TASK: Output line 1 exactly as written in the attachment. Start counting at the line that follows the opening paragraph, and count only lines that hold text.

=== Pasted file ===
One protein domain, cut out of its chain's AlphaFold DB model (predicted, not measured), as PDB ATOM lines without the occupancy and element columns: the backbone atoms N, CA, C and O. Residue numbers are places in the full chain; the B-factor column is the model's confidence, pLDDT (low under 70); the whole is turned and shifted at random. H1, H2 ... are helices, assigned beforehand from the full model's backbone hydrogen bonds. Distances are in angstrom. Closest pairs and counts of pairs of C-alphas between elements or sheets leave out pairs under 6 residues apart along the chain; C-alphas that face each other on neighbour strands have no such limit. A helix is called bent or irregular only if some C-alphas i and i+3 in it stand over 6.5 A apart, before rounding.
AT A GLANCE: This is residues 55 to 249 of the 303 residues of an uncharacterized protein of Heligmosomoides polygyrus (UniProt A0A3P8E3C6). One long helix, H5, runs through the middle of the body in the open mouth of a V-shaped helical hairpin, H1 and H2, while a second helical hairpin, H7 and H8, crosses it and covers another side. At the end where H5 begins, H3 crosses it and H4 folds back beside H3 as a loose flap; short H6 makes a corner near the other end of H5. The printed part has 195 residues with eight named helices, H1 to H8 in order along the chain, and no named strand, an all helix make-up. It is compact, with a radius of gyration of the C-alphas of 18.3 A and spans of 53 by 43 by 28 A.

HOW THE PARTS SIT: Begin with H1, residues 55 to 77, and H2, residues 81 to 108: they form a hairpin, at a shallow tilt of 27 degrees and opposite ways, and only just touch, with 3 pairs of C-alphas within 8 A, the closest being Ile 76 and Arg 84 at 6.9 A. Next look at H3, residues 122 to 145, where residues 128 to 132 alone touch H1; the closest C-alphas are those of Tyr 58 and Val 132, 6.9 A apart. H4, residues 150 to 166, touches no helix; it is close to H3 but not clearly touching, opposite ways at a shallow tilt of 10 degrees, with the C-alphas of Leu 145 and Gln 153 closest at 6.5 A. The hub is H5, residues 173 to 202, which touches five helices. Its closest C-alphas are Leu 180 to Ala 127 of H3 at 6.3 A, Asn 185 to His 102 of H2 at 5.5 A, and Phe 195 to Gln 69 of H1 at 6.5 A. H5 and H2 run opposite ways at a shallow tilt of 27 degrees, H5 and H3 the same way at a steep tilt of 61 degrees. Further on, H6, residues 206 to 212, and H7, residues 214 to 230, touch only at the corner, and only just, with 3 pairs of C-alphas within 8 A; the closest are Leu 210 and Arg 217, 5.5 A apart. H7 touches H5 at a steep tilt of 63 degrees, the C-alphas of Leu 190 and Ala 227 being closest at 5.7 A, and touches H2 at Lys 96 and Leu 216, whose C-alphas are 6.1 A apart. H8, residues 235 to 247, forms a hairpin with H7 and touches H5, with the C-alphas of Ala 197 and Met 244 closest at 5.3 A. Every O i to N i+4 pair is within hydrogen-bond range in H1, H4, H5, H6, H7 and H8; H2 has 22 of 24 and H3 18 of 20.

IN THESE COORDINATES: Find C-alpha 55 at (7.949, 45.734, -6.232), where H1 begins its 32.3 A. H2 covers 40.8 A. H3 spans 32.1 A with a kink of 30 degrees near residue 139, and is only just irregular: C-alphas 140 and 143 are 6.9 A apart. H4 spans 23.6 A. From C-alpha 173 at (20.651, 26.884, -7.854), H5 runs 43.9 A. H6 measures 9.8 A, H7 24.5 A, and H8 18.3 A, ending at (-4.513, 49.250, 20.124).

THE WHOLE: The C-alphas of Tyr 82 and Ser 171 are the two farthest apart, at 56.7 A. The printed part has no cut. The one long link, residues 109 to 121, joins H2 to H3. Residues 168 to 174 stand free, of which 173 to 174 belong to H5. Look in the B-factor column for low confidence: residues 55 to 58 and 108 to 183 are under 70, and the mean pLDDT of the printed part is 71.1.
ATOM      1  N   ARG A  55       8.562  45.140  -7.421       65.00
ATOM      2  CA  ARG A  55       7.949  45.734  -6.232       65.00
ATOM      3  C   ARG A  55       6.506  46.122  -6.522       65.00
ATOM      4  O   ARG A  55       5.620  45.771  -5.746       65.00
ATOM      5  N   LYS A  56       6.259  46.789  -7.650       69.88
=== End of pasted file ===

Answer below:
AT A GLANCE: This is residues 55 to 249 of the 303 residues of an uncharacterized protein of Heligmosomoides polygyrus (UniProt A0A3P8E3C6). One long helix, H5, runs through the middle of the body in the open mouth of a V-shaped helical hairpin, H1 and H2, while a second helical hairpin, H7 and H8, crosses it and covers another side. At the end where H5 begins, H3 crosses it and H4 folds back beside H3 as a loose flap; short H6 makes a corner near the other end of H5. The printed part has 195 residues with eight named helices, H1 to H8 in order along the chain, and no named strand, an all helix make-up. It is compact, with a radius of gyration of the C-alphas of 18.3 A and spans of 53 by 43 by 28 A.